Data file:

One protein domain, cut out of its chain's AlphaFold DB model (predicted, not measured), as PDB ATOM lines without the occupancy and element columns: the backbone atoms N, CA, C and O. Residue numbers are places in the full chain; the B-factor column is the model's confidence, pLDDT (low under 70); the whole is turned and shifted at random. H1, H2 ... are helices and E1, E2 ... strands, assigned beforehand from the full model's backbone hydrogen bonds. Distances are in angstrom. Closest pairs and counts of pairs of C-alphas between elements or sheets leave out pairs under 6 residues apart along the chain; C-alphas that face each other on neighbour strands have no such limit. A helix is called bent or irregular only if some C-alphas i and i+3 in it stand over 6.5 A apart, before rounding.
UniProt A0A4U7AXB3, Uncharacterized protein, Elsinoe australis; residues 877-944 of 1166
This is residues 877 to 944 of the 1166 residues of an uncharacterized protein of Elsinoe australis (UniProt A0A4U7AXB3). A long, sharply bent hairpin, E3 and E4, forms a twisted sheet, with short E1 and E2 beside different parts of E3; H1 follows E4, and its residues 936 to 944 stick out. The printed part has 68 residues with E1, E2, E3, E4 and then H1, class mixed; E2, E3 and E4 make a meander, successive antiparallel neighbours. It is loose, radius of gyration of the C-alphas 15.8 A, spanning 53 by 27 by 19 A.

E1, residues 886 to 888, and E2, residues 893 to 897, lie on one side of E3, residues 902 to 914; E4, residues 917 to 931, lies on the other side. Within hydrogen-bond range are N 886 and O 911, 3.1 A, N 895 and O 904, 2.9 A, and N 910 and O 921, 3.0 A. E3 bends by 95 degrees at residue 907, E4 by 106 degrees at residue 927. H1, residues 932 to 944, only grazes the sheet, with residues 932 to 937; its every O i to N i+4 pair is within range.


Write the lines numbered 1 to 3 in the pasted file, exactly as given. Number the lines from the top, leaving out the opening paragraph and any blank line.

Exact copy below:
UniProt A0A4U7AXB3, Uncharacterized protein, Elsinoe australis; residues 877-944 of 1166
This is residues 877 to 944 of the 1166 residues of an uncharacterized protein of Elsinoe australis (UniProt A0A4U7AXB3). A long, sharply bent hairpin, E3 and E4, forms a twisted sheet, with short E1 and E2 beside different parts of E3; H1 follows E4, and its residues 936 to 944 stick out. The printed part has 68 residues with E1, E2, E3, E4 and then H1, class mixed; E2, E3 and E4 make a meander, successive antiparallel neighbours. It is loose, radius of gyration of the C-alphas 15.8 A, spanning 53 by 27 by 19 A.

E1, residues 886 to 888, and E2, residues 893 to 897, lie on one side of E3, residues 902 to 914; E4, residues 917 to 931, lies on the other side. Within hydrogen-bond range are N 886 and O 911, 3.1 A, N 895 and O 904, 2.9 A, and N 910 and O 921, 3.0 A. E3 bends by 95 degrees at residue 907, E4 by 106 degrees at residue 927. H1, residues 932 to 944, only grazes the sheet, with residues 932 to 937; its every O i to N i+4 pair is within range.